On Nov. 7, 1962, 20 people sat around a kitchen table in Naugatuck to hash out a plan to support agencies serving Naugatuck and Beacon Falls without duplicating fundraising efforts.
“I think we just saw the need in Naugatuck,” said Anna Lee Van Allen, who along with her late husband, Robert, was among that group of 20 seated at the table in the couple’s kitchen.
On that day in 1962, a united concept of giving was conceived.
In the months that followed, the plan began to take shape and gain acceptance throughout the communities. The concept was simple — establish an organization that would support the agencies through an united front of fundraising.
“So many organizations were begging for our citizens’ dollar and we liked the slogan, ‘Put all your begs in one askit,’ and so it began,” said Robert Van Allen in a video made in 2002.
Out of the 150 people who showed up for a public meeting to discuss the idea held April 25, 1963 at the high school no one uttered a word of dissent. So, five days later, the United Givers of Naugatuck and Beacon Falls was born.
When the United Givers held its first meeting on Jan. 16, 1964 the then-fledging organization reported it raised nearly $99,500 but failed to reach its lofty goal of $125,000. Despite failing to attain its goal, the organization was successful in laying a foundation of giving.
“We feel we have succeeded in initiating an effort that will prove of lasting benefit to the agencies and citizens of Naugatuck and Beacon Falls,” wrote Robert Van Allen, then president of the United Givers, in the first annual report.
Robert Van Allen proved to be a prophet as the organization’s vision of united giving lives on today in the United Way of Naugatuck and Beacon Falls.
The United Way, which up until 1973 was known as the United Givers, is currently celebrating its 50th anniversary.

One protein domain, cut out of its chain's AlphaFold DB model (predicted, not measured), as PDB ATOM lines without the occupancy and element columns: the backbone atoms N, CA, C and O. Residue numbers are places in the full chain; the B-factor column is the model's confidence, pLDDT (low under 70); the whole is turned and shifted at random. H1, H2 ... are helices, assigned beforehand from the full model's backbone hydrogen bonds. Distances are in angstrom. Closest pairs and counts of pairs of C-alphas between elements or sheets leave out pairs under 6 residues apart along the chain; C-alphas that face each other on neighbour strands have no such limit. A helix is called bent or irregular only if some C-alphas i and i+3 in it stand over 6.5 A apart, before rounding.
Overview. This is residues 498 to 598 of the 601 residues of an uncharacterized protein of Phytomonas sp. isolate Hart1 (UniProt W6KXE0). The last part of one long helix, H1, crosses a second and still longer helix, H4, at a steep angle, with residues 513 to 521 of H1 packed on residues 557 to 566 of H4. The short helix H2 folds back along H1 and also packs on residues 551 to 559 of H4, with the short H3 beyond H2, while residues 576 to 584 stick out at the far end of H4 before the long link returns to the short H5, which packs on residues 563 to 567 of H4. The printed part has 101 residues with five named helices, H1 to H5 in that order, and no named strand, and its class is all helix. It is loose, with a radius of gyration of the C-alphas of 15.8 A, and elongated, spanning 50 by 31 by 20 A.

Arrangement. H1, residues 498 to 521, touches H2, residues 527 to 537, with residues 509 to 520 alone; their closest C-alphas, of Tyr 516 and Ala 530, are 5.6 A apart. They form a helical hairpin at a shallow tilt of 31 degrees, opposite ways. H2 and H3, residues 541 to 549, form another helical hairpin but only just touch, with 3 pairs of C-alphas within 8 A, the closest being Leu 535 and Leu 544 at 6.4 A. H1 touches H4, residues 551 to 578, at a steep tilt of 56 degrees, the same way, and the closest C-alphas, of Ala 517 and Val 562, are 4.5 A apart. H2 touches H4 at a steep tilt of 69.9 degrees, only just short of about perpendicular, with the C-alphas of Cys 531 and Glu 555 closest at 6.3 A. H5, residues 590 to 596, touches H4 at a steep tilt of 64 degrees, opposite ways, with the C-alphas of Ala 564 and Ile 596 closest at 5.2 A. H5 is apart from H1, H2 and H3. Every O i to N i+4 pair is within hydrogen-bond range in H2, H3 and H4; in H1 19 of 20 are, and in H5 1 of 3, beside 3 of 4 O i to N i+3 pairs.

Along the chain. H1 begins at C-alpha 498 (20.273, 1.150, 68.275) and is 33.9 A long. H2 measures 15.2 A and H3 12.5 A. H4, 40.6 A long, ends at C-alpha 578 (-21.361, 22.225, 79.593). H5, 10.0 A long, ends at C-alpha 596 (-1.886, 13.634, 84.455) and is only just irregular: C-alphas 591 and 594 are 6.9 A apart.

“For us to still remain viable, efficient and effective it’s a great feeling. … It shows the community believes in what we do,” said United Way Executive Director Lisa Shappy about the milestone.
Shappy became executive director in 2002, after working for 12 years collectively at the Valley United Way and the United Way of Greater Waterbury. Shappy was preceded by Clare Kaufmann, who held the position from 1999 to 2001, and Mary Connolly, who served as executive director from 1989 to 1999.
For Connolly, whose name graces the United Way’s Community Caring Award, the organization’s golden anniversary is one that brings her great satisfaction.
“It’s very gratifying,” Connolly said. “I’m very happy and I’m very proud that the community has supported the organization all these years.”
Kaufmann said the anniversary shows how the community views the United Way.
“It’s a testament to how important and relevant the community sees the role of the United Way,” Kaufmann said.
The 50th anniversary is a milestone that is meaningful not only to the United Way, but to the communities the organization serves as well.
“The United Way of Naugatuck and Beacon Falls has been an amazing institution in the borough for generations. Many lives have been touched and many young minds have been broadened by the generosity of countless donors throughout the years. … On behalf of the borough of Naugatuck, we congratulate the United Way of Naugatuck and Beacon Falls on 50 tremendous years and thank all those individuals who make its charitable and philanthropic efforts so successful,” Naugatuck Mayor Robert Mezzo said.